Every day, we pick three media-related stories we think you should read. These are generally not long reads, but instead lesser-covered topics that deserve some extra love.
1) Why Do So Many Idiots Live In Florida?
It's a staple joke on radio morning shows and late night TV talk shows. "Hey, it's another weird crime story from Florida!"
Whether it's the Florida Man arrested for punching a swan, the man in jail for soliciting sex with a dog on Craigslist or the guy who accidentally shot himself while on the way to an interview at an elementary school, the state seems to be an endless fountain of stupidity.
But this piece on Medium argues that the reason so many stories originate in Florida is that the state has one of the country's most enlightened "sunshine" laws, which means that it's much easier for the press to find these stories than it is nearly anywhere else in the country:
In short, Florida Man is the side product/icing on the cake of a monumental step in our first amendment right to an open and free press. One day, we can only hope these investigative powers will extend throughout the nation, rooting out corruption and exposing the hypocrisy and abuse of the wealthy and powerful. To keep those charged with our highest office to their promise to protect and serve their constituents. This is the cornerstone of good journalism, and with it, a great democracy.
Of course this hasn’t stopped Florida from being ranked as the fourth most corrupt state in the US.
2) You Can Remove Pokemon Go From The Internet
Are you already tired of reading endless rehashed stories about Nintendo's new augmented reality mobile game "Pokemon Go?" This Chrome browser extension will remove every mention of the game from the internet. At least on your Chrome browser:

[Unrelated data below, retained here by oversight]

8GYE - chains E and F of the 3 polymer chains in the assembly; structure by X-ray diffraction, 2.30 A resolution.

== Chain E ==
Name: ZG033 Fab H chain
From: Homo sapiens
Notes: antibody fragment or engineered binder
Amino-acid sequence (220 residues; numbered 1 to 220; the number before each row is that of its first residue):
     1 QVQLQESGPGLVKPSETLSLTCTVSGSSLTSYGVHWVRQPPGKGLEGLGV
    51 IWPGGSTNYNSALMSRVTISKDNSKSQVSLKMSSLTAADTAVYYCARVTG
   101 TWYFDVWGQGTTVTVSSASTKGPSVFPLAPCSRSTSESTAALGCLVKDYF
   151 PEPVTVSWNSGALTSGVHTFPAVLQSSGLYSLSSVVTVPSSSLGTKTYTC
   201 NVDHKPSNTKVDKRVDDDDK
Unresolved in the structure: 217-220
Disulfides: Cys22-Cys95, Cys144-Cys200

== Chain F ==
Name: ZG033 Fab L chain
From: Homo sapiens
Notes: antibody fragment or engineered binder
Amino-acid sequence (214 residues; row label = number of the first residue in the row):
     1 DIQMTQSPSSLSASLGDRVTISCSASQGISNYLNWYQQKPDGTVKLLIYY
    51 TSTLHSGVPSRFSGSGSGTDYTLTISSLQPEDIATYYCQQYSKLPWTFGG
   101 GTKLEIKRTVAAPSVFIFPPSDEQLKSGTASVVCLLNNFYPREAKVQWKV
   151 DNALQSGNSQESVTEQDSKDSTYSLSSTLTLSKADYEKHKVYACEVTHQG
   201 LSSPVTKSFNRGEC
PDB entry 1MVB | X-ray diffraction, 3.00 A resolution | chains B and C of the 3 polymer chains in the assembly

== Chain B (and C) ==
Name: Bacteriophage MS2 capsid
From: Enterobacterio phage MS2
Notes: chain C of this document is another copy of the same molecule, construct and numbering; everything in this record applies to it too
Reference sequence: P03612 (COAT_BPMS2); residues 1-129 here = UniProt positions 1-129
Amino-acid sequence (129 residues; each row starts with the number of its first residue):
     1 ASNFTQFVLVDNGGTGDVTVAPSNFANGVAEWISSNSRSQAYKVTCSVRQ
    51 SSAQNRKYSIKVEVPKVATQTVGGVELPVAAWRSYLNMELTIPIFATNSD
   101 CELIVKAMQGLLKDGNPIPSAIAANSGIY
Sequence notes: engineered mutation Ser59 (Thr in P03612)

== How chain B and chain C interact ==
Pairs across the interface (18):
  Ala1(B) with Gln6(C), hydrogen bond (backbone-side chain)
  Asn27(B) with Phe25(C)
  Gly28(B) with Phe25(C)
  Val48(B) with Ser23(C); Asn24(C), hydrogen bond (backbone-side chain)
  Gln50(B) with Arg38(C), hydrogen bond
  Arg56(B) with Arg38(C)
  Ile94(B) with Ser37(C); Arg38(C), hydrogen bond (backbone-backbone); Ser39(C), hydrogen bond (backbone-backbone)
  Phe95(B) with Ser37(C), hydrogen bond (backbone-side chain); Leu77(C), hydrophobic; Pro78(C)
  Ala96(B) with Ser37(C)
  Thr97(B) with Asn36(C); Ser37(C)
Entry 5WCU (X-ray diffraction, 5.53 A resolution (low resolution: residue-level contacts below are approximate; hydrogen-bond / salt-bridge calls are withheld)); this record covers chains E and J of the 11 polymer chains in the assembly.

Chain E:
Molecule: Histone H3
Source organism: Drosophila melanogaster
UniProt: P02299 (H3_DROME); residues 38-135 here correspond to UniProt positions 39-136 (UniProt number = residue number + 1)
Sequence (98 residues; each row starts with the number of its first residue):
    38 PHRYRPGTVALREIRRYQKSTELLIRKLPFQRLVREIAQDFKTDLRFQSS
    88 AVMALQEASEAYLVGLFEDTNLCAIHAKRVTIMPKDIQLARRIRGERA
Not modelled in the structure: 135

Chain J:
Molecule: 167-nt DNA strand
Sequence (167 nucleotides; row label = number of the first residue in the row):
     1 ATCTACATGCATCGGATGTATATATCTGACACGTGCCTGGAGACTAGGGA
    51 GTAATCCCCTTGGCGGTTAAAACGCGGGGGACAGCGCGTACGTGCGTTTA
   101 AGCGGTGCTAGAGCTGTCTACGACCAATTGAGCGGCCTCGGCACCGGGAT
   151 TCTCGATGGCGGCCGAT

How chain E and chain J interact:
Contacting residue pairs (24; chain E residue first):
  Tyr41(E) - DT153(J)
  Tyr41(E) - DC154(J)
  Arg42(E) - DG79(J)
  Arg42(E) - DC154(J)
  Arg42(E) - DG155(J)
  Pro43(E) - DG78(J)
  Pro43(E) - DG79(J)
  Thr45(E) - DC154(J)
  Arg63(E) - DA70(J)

Sick and tired of hearing about Pokemon? PokeGone will take care of that! This extension will stop your eyes from seeing grown adults raving on about Pokemon.
Remove all traces of Pokemon from the internet with one simple extension!
3) How Technology Disrupted The Truth
While it's not quite as obscure as most of the pieces that make on "Pick 3," this long-read in the Guardian about how technology has impacted journalism and news coverage is something everyone should read. Especially in a year when so much of what passes for journalism is clickbait or reworked political talking points:
When a fact begins to resemble whatever you feel is true, it becomes very difficult for anyone to tell the difference between facts that are true and “facts” that are not. The leave campaign was well aware of this – and took full advantage, safe in the knowledge that the Advertising Standards Authority has no power to police political claims. A few days after the vote, Arron Banks, Ukip’s largest donor and the main funder of the Leave.EU campaign, told the Guardian that his side knew all along that facts would not win the day. “It was taking an American-style media approach,” said Banks. “What they said early on was ‘Facts don’t work’, and that’s it. The remain campaign featured fact, fact, fact, fact, fact. It just doesn’t work. You have got to connect with people emotionally. It’s the Trump success.”